News / Americas

Passion, Pride Flourish in Miami's Little Haiti

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Alex Villarreal

Little Havana is a well known neighborhood in Miami, Florida.  But Cubans are not the only immigrants with an area of the city all their own. 

A walk through one Miami neighborhood, could leave you thinking you're in another country.

"Little Haiti," is one of the largest Haitian enclaves outside the Caribbean nation. In this neighborhood, residents speak Creole, roosters roam freely and once a month, Haitians gather to celebrate and share their culture.

“It’s just like bringing a little piece of home here. I think it brings that island flavor to the middle of Miami, said Marie Vickles, visual arts coordinator at the Little Haiti Cultural Center in the heart of the neighborhood. The center partnered with a South Florida group, the Rhythm Foundation, to launch the Big Night in Little Haiti event.

The celebration features art, entertainment and food.

“It kind of reunites everybody, and I wish that more people knew about it,” said South Florida Jacques Deverson.

Getting more people to know about Little Haiti is a wish organizers share.

"I believe that Miami is more than the beach," said author David Brown.

Visitors join Brown, who wrote The Story of Little Haiti, for a walking tour.

“Little Haiti is a very special place," he noted. "Sometimes when I'm giving a tour, I feel like I'm in a watercolor painting.”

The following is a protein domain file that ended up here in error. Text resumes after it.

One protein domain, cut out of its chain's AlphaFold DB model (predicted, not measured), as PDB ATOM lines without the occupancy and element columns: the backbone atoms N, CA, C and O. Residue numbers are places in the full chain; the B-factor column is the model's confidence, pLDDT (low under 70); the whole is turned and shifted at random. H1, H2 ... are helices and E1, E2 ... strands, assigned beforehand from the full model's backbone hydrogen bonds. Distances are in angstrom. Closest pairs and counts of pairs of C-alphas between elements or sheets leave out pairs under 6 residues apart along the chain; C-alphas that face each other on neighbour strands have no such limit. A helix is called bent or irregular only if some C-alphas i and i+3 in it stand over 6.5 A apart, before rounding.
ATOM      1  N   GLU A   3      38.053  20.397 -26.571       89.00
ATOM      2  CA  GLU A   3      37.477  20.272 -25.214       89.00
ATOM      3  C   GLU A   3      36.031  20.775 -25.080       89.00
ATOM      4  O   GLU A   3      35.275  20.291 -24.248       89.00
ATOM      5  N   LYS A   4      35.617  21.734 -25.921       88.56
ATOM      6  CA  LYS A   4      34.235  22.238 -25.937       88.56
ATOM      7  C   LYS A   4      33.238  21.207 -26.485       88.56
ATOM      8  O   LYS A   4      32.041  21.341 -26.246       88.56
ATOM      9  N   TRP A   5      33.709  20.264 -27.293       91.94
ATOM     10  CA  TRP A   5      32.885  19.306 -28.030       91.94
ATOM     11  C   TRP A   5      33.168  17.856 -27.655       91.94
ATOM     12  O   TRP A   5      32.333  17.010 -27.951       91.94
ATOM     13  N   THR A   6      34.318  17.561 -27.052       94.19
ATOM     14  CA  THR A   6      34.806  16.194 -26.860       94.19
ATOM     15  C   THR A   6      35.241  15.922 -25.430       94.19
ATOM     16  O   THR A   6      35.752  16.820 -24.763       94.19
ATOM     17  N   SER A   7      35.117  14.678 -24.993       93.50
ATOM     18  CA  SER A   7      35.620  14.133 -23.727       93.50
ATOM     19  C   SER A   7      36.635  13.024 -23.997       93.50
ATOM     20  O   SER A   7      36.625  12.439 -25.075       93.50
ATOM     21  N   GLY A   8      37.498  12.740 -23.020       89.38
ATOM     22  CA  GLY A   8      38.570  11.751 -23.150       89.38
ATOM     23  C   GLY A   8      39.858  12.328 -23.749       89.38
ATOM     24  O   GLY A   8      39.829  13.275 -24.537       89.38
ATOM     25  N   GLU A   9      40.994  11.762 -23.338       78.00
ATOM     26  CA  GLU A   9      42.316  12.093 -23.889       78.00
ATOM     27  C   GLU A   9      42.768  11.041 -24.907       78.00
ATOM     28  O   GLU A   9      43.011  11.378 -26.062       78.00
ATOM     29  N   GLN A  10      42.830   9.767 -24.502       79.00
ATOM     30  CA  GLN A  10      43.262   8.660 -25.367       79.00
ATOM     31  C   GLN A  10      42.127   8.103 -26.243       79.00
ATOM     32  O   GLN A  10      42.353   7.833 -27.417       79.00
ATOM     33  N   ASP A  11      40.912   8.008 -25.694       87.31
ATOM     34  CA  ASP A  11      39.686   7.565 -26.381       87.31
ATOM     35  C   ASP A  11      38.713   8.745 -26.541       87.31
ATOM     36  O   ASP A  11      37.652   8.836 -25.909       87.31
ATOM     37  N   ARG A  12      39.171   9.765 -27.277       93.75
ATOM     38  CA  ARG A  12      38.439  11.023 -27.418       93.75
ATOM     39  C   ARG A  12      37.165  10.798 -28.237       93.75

Helen Weiss often drives by the area, but she says this is her first time inside.

“I’m really so impressed with the beautiful coloring on the building and the people, and the museum is fabulous, and it’s just, it’s an unexpected delight,” Weiss said.

Activist Lucie Tondreau says honoring their heritage is also important for Haitians.

"We have our restaurants, we have our libraries, we have things to show that we are here. We have a background, we have a culture, we have an identity, and we are trying to give it also to our children," Tondreau said.

They also have the dance moves. With the help of a little Haitian music, Carolle Lassegue proudly shows off hers.

“They are my people, and I enjoy being with my friends,” Lassegue said.

And through Big Night, it seems the community has made some new friends, too.

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